It can be difficult to examine small children for any problems in the eye. So pediatric ophthalmology is a challenging field. Recently, new methods of imaging in pediatric ophthalmology have led to change in the treatment making it easy and effective.  Anterior-segment optical coherence tomography (AS-OCT), ultrasound biomicroscopy (UBM), and corneal topography help to identify the type or extent of anatomical anomalies and root causes, promote the follow-up of a diagnosis over time that helps in the decision-making process and formulates an appropriate management strategy, and focus attention on the neurologic effects.

Optical coherence tomography is the most common and popular technique used for imaging in pediatric ophthalmology. It is quick, non-invasive technology and makes use of optical waves and interferometry, generates high-resolution tomograms in vivo, and displays malignancies that could otherwise go undetected. OCT is most widely used in the pediatric population to obtain retinal nerve fiber layer (RNFL) measurement.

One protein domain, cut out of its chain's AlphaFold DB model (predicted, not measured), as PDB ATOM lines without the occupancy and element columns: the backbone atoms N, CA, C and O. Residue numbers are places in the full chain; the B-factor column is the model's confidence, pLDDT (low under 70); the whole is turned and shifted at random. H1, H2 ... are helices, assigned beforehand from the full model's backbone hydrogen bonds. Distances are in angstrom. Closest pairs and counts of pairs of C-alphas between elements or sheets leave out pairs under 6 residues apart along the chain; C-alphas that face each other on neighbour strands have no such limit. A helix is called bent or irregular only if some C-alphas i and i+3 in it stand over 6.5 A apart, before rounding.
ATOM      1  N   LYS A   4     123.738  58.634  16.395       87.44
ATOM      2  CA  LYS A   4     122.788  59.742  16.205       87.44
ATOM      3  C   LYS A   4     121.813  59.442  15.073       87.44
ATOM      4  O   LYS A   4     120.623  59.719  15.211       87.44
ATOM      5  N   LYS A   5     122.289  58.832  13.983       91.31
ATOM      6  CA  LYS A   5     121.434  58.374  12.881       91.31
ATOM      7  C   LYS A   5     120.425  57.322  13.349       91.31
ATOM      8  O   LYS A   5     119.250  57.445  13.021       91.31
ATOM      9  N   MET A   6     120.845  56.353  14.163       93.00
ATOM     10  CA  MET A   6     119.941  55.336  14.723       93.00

Two new imaging technologies The RetCam (Clarity Medical Systems) and the Optos (Optos Inc.) have revolutionized the care of pediatric ophthalmology patients.


The RetCam (Clarity Medical Systems) is a contact lens-based system and provides 120 to 130 degrees of view which need pupil dilatation and clear cameras, and while the imaging can be conducted in awake premature infants or neonates older children need to be sedated. The RetCam device is useful for recording fundus images under anesthesia at the inspection in the operating room. The RetCam images are immediately accessible in real-time but the resolution is poor, the device also has video capabilities and is particularly useful in the operating room for FA. The RetCam program changed the paradigm of premature retinopathy (ROP) and retinoblastoma patients. This is also useful for children with possible non-accidental damage in hospital visits and in other cases, such as viral retinitis, where retinal results need to be closely recorded.


The Optos is a confocal dual-laser system and can be used in awake patients of any age. This system is ideal for clinic use. In a pediatric ophthalmology clinic, it can be used with or without a speculum in young infants using a ‘flying boy’ technique. Yet a downside is the absence of real-time imagery. It has a useful fundus autofluorescence mode and features FA and indocyanine green angiography.